Next in a series taking a look at our mostly forgotten Presidents, so we can compare what we had with what we have now.
Here, Benjamin Harrison, the 23rd President.
The second of eight children, he was the grandson of President William Henry Harrison, and great grandson of Benjamin Harrison V, governor of Virginia and signer of the Declaration of Independence.
He was the eighth Benjamin Harrison in his family.
His early schooling took place in a one room schoolhouse.
During the Civil War, Harrison rose to the rank of Brigadier General, and participated in Sherman's march to the sea.
Harrison was elected to serve as Senator by the state of Indiana from 1881 to 1887.
Harrison was elected President in 1888 as a Republican. Although he received 90,000 fewer popular votes, he carried the electoral college 233 to 168.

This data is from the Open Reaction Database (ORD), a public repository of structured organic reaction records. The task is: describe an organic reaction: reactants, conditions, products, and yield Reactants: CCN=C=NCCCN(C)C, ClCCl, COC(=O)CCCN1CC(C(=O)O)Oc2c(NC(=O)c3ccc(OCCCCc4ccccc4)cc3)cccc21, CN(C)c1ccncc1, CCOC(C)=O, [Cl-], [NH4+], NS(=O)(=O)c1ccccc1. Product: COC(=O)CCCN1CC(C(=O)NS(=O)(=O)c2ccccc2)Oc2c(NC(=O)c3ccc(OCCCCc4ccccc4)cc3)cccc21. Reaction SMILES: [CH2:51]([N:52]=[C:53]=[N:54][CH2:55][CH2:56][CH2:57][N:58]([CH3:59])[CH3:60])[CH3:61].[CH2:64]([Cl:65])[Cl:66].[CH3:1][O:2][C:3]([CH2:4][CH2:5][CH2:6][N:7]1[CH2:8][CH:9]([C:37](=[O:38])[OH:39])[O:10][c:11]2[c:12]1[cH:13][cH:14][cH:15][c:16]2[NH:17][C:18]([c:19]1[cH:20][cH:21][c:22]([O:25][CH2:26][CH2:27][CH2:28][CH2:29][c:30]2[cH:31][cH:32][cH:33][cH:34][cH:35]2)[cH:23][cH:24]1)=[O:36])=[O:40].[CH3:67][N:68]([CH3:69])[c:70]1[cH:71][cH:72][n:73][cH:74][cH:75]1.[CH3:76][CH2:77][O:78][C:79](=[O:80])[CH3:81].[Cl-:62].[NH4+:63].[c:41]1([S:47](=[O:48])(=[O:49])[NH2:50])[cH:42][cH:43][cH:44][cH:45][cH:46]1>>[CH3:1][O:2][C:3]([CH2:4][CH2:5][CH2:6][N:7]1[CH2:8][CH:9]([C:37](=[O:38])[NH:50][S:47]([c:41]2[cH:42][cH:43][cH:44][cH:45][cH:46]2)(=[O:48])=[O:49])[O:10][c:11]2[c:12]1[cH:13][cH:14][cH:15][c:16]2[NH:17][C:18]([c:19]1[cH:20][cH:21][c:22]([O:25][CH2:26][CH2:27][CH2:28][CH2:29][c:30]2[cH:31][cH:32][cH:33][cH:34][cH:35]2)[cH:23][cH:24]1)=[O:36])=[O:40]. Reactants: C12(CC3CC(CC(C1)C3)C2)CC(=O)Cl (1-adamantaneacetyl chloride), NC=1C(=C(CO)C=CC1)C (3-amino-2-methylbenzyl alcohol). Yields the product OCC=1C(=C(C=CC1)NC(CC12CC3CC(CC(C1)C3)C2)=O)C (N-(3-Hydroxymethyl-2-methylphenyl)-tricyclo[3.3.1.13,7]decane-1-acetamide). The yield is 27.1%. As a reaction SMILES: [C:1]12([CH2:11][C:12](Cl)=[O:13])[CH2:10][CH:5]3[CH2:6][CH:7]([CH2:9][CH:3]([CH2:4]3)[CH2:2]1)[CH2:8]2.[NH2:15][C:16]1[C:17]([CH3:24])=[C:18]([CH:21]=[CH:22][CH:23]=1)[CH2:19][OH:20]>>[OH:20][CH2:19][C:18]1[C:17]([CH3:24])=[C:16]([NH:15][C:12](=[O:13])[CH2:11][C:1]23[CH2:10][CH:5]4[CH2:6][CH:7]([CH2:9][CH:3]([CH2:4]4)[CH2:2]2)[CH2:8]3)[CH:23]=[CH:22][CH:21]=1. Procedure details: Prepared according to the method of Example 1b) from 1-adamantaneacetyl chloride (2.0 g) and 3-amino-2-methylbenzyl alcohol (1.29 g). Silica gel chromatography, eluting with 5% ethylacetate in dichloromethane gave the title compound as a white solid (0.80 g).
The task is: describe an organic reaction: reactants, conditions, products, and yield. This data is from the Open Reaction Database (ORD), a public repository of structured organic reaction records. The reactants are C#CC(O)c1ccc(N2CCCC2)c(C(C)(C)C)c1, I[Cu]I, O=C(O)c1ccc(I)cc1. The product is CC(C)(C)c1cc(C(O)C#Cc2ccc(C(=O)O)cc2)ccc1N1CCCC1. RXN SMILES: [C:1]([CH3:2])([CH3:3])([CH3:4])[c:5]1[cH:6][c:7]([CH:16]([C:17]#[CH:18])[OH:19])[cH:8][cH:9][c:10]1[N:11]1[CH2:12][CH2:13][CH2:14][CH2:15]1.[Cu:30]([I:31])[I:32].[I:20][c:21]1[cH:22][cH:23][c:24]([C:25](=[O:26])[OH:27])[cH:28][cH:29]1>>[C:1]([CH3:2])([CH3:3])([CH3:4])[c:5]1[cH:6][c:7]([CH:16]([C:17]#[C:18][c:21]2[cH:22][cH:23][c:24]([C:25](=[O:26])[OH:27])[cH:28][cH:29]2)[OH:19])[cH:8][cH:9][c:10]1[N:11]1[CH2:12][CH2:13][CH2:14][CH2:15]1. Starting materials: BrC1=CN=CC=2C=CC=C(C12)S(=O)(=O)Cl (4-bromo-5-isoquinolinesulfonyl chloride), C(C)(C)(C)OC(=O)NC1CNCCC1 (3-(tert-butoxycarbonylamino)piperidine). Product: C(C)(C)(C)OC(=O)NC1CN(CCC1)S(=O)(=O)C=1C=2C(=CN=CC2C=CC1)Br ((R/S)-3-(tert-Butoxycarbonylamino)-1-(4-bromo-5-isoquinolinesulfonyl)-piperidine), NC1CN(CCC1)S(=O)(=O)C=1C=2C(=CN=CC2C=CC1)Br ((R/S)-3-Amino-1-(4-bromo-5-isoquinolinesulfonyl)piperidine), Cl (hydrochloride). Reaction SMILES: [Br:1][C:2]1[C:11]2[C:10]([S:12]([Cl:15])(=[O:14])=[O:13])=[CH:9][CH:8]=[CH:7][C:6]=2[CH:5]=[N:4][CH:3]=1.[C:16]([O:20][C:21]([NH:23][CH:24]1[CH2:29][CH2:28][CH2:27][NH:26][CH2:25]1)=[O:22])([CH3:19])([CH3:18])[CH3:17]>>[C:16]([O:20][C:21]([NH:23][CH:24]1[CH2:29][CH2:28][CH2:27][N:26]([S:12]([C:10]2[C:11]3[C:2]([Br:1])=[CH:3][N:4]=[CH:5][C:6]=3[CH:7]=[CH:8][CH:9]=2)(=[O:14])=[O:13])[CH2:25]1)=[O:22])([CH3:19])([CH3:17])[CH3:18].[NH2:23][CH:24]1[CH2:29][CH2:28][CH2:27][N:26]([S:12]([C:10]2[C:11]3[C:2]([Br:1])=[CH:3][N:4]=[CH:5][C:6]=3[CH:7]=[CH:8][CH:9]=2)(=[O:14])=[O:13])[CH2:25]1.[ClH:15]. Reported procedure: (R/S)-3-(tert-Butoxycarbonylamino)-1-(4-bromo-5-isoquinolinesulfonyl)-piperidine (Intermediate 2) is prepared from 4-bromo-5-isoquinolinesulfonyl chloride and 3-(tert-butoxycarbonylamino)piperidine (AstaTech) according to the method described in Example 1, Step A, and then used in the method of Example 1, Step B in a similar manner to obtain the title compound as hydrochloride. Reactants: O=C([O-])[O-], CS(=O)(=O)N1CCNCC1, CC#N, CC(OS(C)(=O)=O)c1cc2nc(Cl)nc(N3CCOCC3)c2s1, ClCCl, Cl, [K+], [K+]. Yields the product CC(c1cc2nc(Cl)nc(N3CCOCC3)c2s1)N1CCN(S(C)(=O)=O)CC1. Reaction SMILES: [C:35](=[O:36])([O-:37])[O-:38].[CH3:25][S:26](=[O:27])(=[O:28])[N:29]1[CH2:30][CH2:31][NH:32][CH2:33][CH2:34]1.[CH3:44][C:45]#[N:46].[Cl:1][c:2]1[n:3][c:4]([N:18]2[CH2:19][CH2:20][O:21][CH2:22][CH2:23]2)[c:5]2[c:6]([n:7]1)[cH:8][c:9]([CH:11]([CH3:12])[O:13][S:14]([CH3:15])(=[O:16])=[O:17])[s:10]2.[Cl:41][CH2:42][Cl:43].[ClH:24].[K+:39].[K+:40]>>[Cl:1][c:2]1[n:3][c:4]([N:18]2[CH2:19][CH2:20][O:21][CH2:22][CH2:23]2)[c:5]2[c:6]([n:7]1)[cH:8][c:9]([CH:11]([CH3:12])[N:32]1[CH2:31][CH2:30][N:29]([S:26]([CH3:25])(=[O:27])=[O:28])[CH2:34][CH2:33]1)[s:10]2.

Harrison was both preceded as President by Grover Cleveland, and followed as President by Cleveland.
While President, he was a champion of civil rights, and made the last serious effort at civil rights reform until the 1920's.
Harrison was the first President the have his voice recorded electronically, on a wax phonograph cylinder, in 1889.
He also had electricity installed for the first time in the White House by the Edison Electric Company.
More states were admitted to the union during his Presidency than any since President Washington. These six were Washington, North and South Dakota, Idaho, Montana and Wyoming.
After his Presidency, he married for the second time to a woman 25 years his junior, and then sired his third child, a daughter. Scandalized by this randy behavior, his two adult children boycotted the wedding.